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Strip

 

Description

 

The Strip is a simple adjustment to the Straddle to make it more biased toward the downside. In buying a second put, the strategy retains its preference for high volatility but now with a more bearish slant.

 

As with the Straddle, we choose the at-the-money strike for both legs, which means the strategy is expensive. We are therefore requiring a pretty big move, preferably with the stock plunging downwards. As such, our risk is greater than with the Straddle, and our reward is still uncapped. Because we bought double the number of puts, our position improves at double the speed, so the break even to the downside is slightly tighter. The break even to the upside is the strike plus the net debit, which is more than the Straddle because we’ve bought double the amount of puts.

 

Again the same challenges apply regarding Bid/Ask Spreads and the psychology of the actual trade. Remember that time decay hurts long options positions because options are like wasting assets. The closer we get to expiration, the less time value there is in the option. Time decay accelerates exponentially during the last month before expiration, so we don’t want to hold onto OTM or ATM options into the last month.

 

Use the Straddle rules but buy twice as many puts as calls in order to make an adjustment for the Strip.

    

Again, it is important to follow the entry and exit rules (as for straddles), and psychologically speaking, this is another tough strategy to play after you are in. It is very easy to find reasons to exit, even though it is in breach of your trading plan. But you must remember that you got in for a certain reason (or reasons), and you must stay in until one of your other reasons compels you to exit.

 

Here is a reminder of the rules for trading straddles that you must also apply to

strips:

 

1. Choose your preferred stock price range. Some traders choose stocks between  $20.00 and $60.00, but that is a personal preference.

 

2. Only do a Strip on a stock that is close to making an announcement that may  cause a surprise jump in the stock price either way, such as the week before an earnings report.

 

3. Buy at-the-money calls and puts with the expiration at least two months away, preferably three. You can get away with four months if nothing else is available.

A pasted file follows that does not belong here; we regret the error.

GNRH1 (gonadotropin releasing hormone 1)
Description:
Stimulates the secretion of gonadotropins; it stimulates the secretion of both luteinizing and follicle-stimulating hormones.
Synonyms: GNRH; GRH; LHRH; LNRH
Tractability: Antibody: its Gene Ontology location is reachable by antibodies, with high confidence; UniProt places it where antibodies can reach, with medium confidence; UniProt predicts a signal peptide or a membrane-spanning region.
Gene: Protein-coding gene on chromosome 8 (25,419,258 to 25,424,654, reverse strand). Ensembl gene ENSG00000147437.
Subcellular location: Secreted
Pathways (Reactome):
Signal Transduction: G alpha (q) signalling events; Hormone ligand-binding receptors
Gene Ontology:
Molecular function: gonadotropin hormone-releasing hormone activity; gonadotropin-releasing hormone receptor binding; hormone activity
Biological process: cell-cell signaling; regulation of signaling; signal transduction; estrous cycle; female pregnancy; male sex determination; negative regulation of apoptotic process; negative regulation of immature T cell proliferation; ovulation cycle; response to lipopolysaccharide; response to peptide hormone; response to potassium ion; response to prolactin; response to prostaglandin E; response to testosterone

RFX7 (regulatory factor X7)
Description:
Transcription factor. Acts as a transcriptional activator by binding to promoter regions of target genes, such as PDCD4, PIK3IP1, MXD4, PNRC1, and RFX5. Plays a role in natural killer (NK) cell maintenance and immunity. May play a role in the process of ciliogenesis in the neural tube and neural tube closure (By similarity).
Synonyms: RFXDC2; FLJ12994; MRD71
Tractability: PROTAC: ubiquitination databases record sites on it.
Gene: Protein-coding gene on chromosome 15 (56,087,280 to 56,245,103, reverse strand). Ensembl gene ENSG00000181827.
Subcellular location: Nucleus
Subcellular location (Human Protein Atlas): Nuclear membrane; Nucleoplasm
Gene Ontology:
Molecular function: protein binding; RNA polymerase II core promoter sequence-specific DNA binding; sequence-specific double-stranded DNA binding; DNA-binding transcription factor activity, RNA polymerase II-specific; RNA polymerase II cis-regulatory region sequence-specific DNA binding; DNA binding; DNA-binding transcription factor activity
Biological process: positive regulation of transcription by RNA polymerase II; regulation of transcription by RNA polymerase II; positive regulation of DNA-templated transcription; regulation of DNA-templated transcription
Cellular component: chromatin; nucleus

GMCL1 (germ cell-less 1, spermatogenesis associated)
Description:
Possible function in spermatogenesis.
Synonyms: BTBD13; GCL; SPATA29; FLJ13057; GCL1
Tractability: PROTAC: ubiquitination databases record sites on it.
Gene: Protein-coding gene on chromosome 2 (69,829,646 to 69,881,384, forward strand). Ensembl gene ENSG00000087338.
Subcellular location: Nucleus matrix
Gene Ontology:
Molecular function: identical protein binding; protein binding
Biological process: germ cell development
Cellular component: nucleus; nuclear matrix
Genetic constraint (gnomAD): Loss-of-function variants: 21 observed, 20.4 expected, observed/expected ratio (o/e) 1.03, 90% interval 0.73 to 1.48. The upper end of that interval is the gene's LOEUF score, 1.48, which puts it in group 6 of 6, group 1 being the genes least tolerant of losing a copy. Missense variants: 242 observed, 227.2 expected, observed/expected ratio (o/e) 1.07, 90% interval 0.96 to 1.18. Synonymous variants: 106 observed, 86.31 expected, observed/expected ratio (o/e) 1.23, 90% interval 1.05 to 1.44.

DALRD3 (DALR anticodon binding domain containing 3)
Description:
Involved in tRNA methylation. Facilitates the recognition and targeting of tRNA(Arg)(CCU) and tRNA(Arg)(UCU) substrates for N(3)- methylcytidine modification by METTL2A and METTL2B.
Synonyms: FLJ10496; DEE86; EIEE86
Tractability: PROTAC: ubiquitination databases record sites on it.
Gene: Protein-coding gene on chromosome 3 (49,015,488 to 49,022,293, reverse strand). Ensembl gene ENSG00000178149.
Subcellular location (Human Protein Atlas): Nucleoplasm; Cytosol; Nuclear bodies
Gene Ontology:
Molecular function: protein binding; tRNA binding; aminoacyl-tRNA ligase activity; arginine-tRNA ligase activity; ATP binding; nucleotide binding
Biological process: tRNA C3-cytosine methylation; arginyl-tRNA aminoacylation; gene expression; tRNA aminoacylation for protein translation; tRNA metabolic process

4. The cost of the Straddle should be less than half of the stock’s recent high less  its recent low. By recent, we mean the last 40 trading days for a two-month   Straddle, the last 60 trading days for a three-month Straddle, or the last 80 days  for a four-month Straddle. The point here is that the cost of the Straddle should  be low in comparison with the potential of the stock to move. If this works

  with the Straddle, then the Strip can be acceptable.

 

5. Exit within two weeks after the news event occurs. Never hold into the final month before expiration. During the final month, your options will suffer increasing time decay, which we don’t want to be exposed to.

 

6. Try to find a stock that is forming a consolidation pattern, such as a flag or pennant, or in other words, where the stock price action has become tighter  and where volatility has shrunk in advance of a big move in either direction.

 

  Typically we are looking for a pennant within the context of a downward trend.   

 

Market Opinion

 

Bearish.

 

P/L

 

 

 

 

 

 

 

 

 

 

When To Use

 

Use this strategy in a bearish environment for a capital gain. Use when volatility is low but you expect increased volatility in either direction.

 

Example

 

XXXX is trading at $25.37 on May 10, 2011.

Buy two August 2011 25 strike puts at $1.70.

But the August 2011 25 strike call for $2.40

 

Benefit

 

The benefit of this position is that you can profit from the stock moving in either direction with capped risk.

 

Risk vs. Reward

 

The risk is limited to the net debit of the bought calls and puts. The reward is unlimited.

 

Net Upside

 

Unlimited upside reward.

 

Net Downside

 

Net debit paid.

 

Break Even Point

 

Break even up: strike plus net debit.

 

Break even down: strike minus half net debit.

 

Effect Of Volatility

 

Needs high volatility with a bearish slant.

 

Effect Of Time Decay

 

Negative. Do not keep a strip into the last month of expiration because of accelerated time decay.

 

Alternatives Before Expiration

 

If the stock drops, you can sell puts to make a profit and wait for a retracement to profit from the call.

 

If the stock rises, you can sell the call to make a profit and wait for a retracement to profit from the puts.

 

Always try not to hold position into the last month because of accelerated time decay.

 

Alternatives After Expiration

 

Close out the position by selling the calls and puts.

 

 

 
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